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JAMA Diagnostic Test Interpretation

B-Type Natriuretic Peptide for the Evaluation of Volume Status in Elderly Postoperative Patients

Justin P. Wagner, MD
Jonathan R. Hiatt, MD

A 92-year-old man presented with iron-deficiency anemia. Upon evaluation, guaiac-positive stools were found and follow-up colonoscopy revealed an invasive adenocarcinoma of the cecum. He was scheduled for a laparoscopic right hemicolectomy. Preoperative stress echocardiogram revealed no significant cardiac dysfunction. Immediately before surgery, sequential compression devices were placed on his legs to reduce the risk for venous thromboembolic disease. Following his uncomplicated operation, pulse oximetry showed oxygen desaturation requiring supplemental oxygen. The patient developed paroxysmal tachycardia on the third postoperative day. He had no chest pain or mental status alteration. On physical examination, his pulse was 130/min and irregularly irregular, blood pressure was 126/59 mm Hg, and breath sounds were diminished in bibasilar lung fields. The abdomen was soft and laparoscopy port sites were clean and free of erythema, blood, or exudate. A bedside 12-lead electrocardiogram showed atrial fibrillation with rapid ventricular response and no ST-segment elevation. Portable chest x-ray showed pulmonary edema. Laboratory values are shown in the Table.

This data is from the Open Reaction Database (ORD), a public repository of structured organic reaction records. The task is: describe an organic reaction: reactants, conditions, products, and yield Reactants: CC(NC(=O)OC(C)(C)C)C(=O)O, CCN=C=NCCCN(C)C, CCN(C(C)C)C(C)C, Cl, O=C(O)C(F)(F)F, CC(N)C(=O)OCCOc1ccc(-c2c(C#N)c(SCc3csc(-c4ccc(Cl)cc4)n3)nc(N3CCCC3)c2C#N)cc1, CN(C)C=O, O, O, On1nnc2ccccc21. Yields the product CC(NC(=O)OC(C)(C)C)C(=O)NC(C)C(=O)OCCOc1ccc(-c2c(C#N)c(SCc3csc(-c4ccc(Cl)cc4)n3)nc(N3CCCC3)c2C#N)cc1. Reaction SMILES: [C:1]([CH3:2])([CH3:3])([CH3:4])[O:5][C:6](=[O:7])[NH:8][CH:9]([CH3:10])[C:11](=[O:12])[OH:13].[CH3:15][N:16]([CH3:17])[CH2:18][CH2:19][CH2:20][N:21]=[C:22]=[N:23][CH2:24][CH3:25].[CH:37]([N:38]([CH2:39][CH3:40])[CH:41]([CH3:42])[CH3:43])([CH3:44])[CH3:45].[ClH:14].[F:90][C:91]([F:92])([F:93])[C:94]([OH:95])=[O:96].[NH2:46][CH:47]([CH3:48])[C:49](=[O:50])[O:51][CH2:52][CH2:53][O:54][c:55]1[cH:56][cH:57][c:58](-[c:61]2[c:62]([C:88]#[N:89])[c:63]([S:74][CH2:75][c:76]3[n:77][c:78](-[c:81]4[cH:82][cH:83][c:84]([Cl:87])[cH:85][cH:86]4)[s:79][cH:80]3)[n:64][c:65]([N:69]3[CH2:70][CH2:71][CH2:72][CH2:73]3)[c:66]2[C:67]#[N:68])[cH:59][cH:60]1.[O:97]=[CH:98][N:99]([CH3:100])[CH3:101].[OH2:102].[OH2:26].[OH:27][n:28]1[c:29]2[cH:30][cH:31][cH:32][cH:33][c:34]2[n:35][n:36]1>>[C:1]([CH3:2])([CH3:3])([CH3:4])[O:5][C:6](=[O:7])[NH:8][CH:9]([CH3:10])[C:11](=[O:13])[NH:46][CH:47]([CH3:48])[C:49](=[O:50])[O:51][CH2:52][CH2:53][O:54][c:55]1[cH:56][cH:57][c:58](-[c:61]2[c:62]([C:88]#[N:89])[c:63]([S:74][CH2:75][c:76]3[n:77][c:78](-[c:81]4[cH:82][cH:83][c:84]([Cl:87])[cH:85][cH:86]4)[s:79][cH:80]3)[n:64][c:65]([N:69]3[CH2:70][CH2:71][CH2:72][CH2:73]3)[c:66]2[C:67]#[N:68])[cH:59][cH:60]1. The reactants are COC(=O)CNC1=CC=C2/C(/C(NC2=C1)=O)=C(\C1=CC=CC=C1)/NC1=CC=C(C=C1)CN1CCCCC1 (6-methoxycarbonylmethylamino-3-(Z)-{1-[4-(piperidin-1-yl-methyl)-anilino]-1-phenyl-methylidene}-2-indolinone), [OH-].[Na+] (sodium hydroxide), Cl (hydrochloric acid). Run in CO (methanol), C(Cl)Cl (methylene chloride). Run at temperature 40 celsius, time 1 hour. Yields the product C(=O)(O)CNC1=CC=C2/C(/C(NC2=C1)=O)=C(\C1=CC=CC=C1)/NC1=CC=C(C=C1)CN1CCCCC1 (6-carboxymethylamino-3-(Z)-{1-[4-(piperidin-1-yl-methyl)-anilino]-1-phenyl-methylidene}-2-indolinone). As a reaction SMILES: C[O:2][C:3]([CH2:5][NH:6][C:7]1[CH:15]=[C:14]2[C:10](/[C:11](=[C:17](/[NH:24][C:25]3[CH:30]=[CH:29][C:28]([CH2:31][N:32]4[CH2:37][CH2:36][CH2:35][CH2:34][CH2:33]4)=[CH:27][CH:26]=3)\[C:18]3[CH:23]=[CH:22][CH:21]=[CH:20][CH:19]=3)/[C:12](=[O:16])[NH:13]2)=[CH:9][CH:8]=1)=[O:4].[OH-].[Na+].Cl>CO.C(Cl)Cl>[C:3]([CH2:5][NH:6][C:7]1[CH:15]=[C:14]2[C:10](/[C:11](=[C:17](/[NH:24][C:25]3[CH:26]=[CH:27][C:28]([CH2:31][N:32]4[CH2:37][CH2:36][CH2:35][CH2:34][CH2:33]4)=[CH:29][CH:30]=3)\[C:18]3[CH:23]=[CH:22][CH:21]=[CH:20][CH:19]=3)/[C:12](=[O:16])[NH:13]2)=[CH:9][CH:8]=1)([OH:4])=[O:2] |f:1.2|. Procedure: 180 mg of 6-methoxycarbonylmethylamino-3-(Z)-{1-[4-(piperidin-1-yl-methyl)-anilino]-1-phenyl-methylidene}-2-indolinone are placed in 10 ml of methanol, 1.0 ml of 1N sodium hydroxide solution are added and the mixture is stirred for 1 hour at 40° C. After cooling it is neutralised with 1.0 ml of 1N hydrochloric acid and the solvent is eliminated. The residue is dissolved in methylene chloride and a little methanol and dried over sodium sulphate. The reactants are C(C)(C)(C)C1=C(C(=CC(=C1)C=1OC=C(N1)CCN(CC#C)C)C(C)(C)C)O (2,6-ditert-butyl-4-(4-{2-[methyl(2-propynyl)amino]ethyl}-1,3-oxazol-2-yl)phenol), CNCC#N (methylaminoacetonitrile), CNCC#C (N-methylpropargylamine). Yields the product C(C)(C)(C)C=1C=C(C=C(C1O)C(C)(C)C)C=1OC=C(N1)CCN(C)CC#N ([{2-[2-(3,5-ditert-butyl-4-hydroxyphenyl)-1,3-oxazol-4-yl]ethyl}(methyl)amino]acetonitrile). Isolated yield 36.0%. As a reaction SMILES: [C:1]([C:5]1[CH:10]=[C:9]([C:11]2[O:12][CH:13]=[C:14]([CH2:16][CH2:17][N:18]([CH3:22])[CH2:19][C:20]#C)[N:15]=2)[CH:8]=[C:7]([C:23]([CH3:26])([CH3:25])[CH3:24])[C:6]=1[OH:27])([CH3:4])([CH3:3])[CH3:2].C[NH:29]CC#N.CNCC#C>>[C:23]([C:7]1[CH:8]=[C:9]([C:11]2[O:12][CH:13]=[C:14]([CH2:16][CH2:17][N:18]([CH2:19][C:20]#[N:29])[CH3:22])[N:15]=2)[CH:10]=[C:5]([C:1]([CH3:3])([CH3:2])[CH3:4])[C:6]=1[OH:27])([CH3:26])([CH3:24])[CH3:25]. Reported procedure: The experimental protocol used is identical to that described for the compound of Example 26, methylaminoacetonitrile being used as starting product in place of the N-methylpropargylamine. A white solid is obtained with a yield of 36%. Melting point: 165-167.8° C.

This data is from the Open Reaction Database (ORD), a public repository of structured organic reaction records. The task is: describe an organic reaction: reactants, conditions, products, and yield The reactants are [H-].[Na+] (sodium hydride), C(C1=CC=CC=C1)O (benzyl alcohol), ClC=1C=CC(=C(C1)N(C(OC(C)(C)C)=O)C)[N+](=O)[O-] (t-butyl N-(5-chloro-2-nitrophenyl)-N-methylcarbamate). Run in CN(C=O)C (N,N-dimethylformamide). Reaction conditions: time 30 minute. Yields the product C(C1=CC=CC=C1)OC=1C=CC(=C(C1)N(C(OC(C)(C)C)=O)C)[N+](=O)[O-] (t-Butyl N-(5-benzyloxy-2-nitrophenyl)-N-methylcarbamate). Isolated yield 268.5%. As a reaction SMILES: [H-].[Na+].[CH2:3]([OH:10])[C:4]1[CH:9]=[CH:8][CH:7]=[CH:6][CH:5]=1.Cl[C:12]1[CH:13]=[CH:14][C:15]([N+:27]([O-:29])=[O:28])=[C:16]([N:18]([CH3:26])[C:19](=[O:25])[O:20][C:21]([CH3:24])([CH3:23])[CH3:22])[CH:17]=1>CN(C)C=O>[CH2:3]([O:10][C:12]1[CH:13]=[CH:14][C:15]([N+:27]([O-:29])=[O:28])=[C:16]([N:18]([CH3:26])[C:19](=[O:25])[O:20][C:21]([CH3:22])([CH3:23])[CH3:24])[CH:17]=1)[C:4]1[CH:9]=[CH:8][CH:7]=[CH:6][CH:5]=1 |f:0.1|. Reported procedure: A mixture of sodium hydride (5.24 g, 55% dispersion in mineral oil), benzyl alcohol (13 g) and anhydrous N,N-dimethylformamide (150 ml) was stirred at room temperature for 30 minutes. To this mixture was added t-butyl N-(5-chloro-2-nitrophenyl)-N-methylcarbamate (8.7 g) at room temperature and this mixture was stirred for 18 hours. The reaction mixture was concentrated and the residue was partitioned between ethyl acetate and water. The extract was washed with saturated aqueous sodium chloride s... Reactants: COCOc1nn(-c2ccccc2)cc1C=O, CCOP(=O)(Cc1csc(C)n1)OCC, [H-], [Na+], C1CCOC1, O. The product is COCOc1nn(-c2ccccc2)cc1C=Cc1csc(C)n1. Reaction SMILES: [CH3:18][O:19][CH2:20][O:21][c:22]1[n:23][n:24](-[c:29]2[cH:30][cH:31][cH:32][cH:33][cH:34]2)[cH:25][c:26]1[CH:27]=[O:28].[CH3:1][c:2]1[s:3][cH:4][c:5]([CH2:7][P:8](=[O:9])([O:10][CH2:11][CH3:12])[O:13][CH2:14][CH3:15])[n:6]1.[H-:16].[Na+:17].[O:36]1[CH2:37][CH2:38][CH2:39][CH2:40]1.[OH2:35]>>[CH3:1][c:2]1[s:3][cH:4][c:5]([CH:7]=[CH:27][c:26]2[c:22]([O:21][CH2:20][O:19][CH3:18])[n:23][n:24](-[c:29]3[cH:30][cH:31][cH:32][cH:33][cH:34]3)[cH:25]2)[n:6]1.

Laboratory Test Patient’s Value Reference Range
Hemoglobin, g/dL
Serum creatinine, mg/dL
Serum troponin I, ng/L
B-type natriuretic peptide, pg/mL 311 <100

See the full article for an explanation and discussion.

Author Affiliations: Drs Wagner (jwagner@mednet.ucla .edu) and Hiatt are affiliated with the Department of Surgery, David Geffen School of Medicine of UCLA, Los Angeles, California.